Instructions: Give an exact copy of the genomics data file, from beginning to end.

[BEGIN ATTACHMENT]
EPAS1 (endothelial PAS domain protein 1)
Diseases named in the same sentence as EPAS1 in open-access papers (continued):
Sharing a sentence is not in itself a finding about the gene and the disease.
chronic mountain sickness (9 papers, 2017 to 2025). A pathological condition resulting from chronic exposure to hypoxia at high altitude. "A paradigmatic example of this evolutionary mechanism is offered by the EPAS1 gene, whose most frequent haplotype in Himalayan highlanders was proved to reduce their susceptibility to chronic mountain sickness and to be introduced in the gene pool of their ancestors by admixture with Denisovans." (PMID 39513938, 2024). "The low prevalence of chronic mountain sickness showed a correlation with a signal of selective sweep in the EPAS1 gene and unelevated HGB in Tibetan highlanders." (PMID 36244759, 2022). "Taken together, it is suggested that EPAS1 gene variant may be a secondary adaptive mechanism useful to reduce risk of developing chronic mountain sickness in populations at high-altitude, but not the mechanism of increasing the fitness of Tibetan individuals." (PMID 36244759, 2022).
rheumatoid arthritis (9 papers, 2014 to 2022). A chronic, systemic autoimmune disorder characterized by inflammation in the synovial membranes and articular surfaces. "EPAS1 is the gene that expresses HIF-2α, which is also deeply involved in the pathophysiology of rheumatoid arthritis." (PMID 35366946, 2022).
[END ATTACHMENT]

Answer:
EPAS1 (endothelial PAS domain protein 1)
Diseases named in the same sentence as EPAS1 in open-access papers (continued):
Sharing a sentence is not in itself a finding about the gene and the disease.
chronic mountain sickness (9 papers, 2017 to 2025). A pathological condition resulting from chronic exposure to hypoxia at high altitude. "A paradigmatic example of this evolutionary mechanism is offered by the EPAS1 gene, whose most frequent haplotype in Himalayan highlanders was proved to reduce their susceptibility to chronic mountain sickness and to be introduced in the gene pool of their ancestors by admixture with Denisovans." (PMID 39513938, 2024). "The low prevalence of chronic mountain sickness showed a correlation with a signal of selective sweep in the EPAS1 gene and unelevated HGB in Tibetan highlanders." (PMID 36244759, 2022). "Taken together, it is suggested that EPAS1 gene variant may be a secondary adaptive mechanism useful to reduce risk of developing chronic mountain sickness in populations at high-altitude, but not the mechanism of increasing the fitness of Tibetan individuals." (PMID 36244759, 2022).
rheumatoid arthritis (9 papers, 2014 to 2022). A chronic, systemic autoimmune disorder characterized by inflammation in the synovial membranes and articular surfaces. "EPAS1 is the gene that expresses HIF-2α, which is also deeply involved in the pathophysiology of rheumatoid arthritis." (PMID 35366946, 2022).